Cleaning Up After a Natural Disaster
Natural disasters are unpredictable and can have devastating effects on cities, homes and businesses. Following extraordinary situations such as hurricanes, tornadoes or earthquakes, small business owners may look to their employees to pitch in with clean-up and rebuilding efforts. As important as recovery efforts are to get the business up-and-running again, the all-hands-on-deck approach can expose small business owners and their employees to greater risk of injury, especially when performing tasks that are outside their normal scope of work or abilities. Even during extraordinary circumstances, it’s important to prioritize the safety and health of employees first.
In many cases, recovery efforts should be left to professionals. Standing contaminated water, downed power lines and extensively damaged materials are common after hurricanes, floods and earthquakes. Handling them may require training and protective equipment, such as hazmat gear.
Special precautions should be taken even for cleaning up minor damage. The Occupational Safety and Health Administration (OSHA) provides helpful information about identifying potential hazards and preventative steps to protect employees.
Common hazards that small business owners need to be aware of after natural disasters include:
- Refrain from asking workers to perform tasks they have not had the experience, physical ability or proper training to address, such as lifting heavy objects or operating a forklift or other types of machinery.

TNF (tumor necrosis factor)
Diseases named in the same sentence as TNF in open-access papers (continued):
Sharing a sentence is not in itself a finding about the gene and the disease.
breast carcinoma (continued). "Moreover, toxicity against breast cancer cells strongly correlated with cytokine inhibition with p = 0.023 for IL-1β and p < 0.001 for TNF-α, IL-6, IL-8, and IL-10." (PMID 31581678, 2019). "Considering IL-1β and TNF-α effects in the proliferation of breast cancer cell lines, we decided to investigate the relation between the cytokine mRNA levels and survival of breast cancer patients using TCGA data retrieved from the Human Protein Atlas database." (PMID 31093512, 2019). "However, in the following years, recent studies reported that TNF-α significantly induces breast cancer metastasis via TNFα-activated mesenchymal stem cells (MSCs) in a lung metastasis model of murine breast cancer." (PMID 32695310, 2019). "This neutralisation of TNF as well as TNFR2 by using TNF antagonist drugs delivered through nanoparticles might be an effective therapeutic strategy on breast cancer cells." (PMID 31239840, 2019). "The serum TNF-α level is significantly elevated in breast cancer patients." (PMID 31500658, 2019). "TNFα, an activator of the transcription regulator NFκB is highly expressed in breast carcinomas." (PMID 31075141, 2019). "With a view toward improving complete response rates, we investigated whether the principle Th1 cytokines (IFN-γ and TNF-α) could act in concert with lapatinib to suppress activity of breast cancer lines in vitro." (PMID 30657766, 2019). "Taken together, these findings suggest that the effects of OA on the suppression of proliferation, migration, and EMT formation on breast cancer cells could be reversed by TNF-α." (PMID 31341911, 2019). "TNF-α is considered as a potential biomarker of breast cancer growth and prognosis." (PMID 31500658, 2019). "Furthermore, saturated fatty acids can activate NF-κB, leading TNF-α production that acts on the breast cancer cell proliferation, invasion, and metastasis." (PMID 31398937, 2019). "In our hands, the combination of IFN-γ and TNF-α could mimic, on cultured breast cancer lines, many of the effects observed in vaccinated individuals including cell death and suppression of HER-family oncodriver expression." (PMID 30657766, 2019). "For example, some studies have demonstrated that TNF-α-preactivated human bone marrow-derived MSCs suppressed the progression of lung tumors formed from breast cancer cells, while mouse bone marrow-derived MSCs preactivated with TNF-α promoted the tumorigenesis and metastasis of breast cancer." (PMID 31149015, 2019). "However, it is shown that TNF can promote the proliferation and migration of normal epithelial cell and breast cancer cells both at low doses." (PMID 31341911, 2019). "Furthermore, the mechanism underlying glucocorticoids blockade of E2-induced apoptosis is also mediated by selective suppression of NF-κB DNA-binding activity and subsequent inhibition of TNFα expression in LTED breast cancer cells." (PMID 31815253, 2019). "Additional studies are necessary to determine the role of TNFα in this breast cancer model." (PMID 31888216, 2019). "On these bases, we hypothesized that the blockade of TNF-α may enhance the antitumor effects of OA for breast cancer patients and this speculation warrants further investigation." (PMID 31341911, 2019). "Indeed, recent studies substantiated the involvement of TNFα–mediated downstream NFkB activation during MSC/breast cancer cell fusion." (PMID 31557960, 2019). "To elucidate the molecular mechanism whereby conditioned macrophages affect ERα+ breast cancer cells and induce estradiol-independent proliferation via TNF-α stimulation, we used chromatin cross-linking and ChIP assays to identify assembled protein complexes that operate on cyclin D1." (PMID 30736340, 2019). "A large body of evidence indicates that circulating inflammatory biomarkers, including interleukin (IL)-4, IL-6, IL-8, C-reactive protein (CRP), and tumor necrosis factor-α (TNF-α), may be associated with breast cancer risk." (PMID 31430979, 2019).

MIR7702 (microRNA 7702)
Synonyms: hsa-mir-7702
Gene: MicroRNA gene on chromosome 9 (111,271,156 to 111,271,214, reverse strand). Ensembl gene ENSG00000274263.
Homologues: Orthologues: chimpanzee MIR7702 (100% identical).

- Many people could experience respiratory illnesses from mold, chemicals or smoke that can be released during a natural disaster. Make sure to ventilate enclosed spaces that may have sustained water or smoke damage and wear OSHA-approved respirator masks whenever possible.
- Take caution when cleaning up areas where floor surfaces might be wet, slippery or uneven, as these conditions could lead to a slip, trip or fall, the most common workplace injuries.
- Practice proper ladder safety: twice as many falls occur stepping down from ladders as opposed to going up. Make sure to erect the ladder on firm, stable ground, and maintain “three-point” contact.
- Follow the manufacturer’s instructions when using portable generators. Additionally, make sure generators are properly ventilated to avoid potential electrical fires, shocks or electrocutions or carbon monoxide poisoning.
Although it may be tempting to enlist employees to help get the business operational again, it is critical to take precautions to avoid employee injuries or illnesses that could occur during clean-up. For more information on preparing for and recovering from a natural disaster, contact the Health Studies Branch of the Center for Disease Control (CDC), OSHA, or EMPLOYERS.